During the lead-up to jury selection, Brooks often engaged in shouting matches with Judge Jennifer Dorow.

Things got so bad that she removed him from the courtroom several times and placed him in another room where he could watch the proceedings via video, but she could mute his microphone if he became disruptive. One day, he stripped off his shirt and stuck a sign, given to him to signal objections, down his pants.

Brooks was largely respectful of every witness. He mostly reserved his ire for Dorow.

Brooks calls own witnesses

Brooks began laying out his case-in-chief on Thursday, Oct. 20 after crying during his deferred opening statement, telling the jury he believed they would make "the right decision."

Brooks told jurors he hadn’t rehearsed anything and would speak from the heart. However, he didn’t lay out his version of what happened, allude to how he would defend himself or reveal who would testify on his behalf.

Brooks took off the face mask he had been wearing during the trial and wept during his opening statement, telling the jury, "There's two sides to every story."

He told the jury the parade incident "was not planned" and "was not intentional."

He said, "When it’s time for you to make your decision, all of you, I believe that… you’ll make the right decision."

Brooks called 12 witnesses over two days (two were state witnesses that Brooks recalled), representing himself in the case.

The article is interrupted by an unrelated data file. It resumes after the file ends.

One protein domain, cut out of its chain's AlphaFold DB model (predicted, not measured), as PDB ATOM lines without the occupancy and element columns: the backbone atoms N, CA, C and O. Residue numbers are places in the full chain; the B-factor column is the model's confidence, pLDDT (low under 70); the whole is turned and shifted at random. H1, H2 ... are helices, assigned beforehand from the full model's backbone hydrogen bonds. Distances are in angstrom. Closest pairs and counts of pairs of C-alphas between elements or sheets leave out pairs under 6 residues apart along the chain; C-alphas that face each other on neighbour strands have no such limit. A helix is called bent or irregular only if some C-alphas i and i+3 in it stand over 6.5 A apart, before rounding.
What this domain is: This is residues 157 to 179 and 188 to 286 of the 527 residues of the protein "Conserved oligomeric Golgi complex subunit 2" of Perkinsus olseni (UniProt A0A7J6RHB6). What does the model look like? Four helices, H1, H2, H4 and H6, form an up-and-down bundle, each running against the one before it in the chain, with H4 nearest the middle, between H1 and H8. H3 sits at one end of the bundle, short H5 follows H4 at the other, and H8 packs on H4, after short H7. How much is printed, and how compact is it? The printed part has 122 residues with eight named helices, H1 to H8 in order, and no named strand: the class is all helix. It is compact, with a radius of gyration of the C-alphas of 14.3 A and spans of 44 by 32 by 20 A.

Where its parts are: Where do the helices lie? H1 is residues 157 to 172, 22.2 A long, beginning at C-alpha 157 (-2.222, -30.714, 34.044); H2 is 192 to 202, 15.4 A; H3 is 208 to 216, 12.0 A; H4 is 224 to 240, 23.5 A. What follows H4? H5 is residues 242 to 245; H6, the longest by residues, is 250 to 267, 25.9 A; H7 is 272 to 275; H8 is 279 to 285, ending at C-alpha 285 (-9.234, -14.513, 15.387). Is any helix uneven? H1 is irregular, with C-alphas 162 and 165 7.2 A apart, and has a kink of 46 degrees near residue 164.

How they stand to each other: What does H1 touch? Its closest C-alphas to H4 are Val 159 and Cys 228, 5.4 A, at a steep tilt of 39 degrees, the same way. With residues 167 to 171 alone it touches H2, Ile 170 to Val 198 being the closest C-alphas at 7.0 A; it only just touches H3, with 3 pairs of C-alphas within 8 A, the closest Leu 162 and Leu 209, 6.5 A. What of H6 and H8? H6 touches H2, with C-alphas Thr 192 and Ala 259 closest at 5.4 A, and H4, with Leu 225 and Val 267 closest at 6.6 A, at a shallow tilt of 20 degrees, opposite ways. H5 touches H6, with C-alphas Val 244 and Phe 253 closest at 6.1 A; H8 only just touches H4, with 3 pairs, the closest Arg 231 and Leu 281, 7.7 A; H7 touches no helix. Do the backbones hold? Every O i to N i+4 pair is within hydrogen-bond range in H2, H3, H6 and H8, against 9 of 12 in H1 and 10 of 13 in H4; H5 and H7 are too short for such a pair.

Brooks' witnesses included parade participants and attendees, people who saw the SUV after the parade incident, a Waukesha police detective and a man who was present at the alleged fight near Frame Park involving Brooks' ex-girlfriend which prosecutors say preceded the Christmas parade incident.

The defendant also called Erika Patterson, his ex-girlfriend, to the stand. She had previously testified for the state.

She was not the only Brooks' witness who was, at one point, on the state's witness list.

It seemed unclear as to whether Brooks' witnesses helped his defense. Brooks became upset at one point when he was calling his own witnesses because the state had no cross-examination. 

FOX6 News spoke with two of Brooks' witnesses in one-on-one interviews outside the courtroom after their testimony, and each of these witnesses, who were Brooks' own witnesses, said they believed he was guilty in this case.

Brooks called two witnesses as he began the presentation of his case-in-chief, and the defendant called nine the next day.

Brooks seemed especially agitated during the first full day of defense testimony, yelling at Judge Dorow multiple times. At one point, he fixed Dorow with an angry stare that, she told the court, frightened her so much she had to call a recess.

During the proceedings that Friday, Judge Dorow noted of the day's events, "To say that this has been the most challenging of my career would be an understatement."

Brooks had the opportunity to testify, under oath, in his own defense. He forfeited that right on Monday. 

Closing arguments